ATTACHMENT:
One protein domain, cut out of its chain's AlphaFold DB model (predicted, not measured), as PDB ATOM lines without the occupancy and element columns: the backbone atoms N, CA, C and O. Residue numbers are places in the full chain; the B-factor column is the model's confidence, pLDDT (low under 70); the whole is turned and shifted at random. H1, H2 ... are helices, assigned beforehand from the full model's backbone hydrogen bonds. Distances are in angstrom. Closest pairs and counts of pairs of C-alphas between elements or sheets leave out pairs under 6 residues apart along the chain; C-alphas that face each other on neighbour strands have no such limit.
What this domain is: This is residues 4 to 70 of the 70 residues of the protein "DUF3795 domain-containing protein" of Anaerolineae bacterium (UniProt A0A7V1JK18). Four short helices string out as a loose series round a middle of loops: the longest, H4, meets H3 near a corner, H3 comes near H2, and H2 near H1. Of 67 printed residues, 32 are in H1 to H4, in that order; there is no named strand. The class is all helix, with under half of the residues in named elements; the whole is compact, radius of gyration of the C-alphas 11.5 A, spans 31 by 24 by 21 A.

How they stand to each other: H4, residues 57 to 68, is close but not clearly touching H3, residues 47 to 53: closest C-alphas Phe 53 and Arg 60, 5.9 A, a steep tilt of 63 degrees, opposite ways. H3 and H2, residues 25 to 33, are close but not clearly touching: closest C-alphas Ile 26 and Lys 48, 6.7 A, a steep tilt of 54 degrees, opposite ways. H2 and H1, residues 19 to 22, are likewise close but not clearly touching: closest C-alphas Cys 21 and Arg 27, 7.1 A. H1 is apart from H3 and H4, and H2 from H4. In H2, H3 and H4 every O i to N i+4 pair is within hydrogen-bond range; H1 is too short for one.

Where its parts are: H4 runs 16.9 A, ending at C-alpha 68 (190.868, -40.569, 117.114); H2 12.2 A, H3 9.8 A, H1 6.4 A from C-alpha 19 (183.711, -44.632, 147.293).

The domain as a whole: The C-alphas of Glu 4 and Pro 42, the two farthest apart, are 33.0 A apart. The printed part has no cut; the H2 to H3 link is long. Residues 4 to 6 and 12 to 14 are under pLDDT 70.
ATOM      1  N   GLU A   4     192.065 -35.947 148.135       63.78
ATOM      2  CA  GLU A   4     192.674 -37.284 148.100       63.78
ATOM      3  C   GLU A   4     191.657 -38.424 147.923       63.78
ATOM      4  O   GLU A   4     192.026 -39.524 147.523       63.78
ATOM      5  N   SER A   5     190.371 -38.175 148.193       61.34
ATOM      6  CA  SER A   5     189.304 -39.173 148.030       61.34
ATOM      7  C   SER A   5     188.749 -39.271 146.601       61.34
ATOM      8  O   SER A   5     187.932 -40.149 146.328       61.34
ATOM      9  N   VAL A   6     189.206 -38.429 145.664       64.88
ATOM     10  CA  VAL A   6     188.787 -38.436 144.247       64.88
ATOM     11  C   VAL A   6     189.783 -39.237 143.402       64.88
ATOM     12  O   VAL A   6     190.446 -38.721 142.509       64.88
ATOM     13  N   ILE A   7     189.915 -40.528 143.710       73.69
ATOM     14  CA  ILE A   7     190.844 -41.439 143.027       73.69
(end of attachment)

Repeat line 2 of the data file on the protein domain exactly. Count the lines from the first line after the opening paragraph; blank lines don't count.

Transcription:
How they stand to each other: H4, residues 57 to 68, is close but not clearly touching H3, residues 47 to 53: closest C-alphas Phe 53 and Arg 60, 5.9 A, a steep tilt of 63 degrees, opposite ways. H3 and H2, residues 25 to 33, are close but not clearly touching: closest C-alphas Ile 26 and Lys 48, 6.7 A, a steep tilt of 54 degrees, opposite ways. H2 and H1, residues 19 to 22, are likewise close but not clearly touching: closest C-alphas Cys 21 and Arg 27, 7.1 A. H1 is apart from H3 and H4, and H2 from H4. In H2, H3 and H4 every O i to N i+4 pair is within hydrogen-bond range; H1 is too short for one.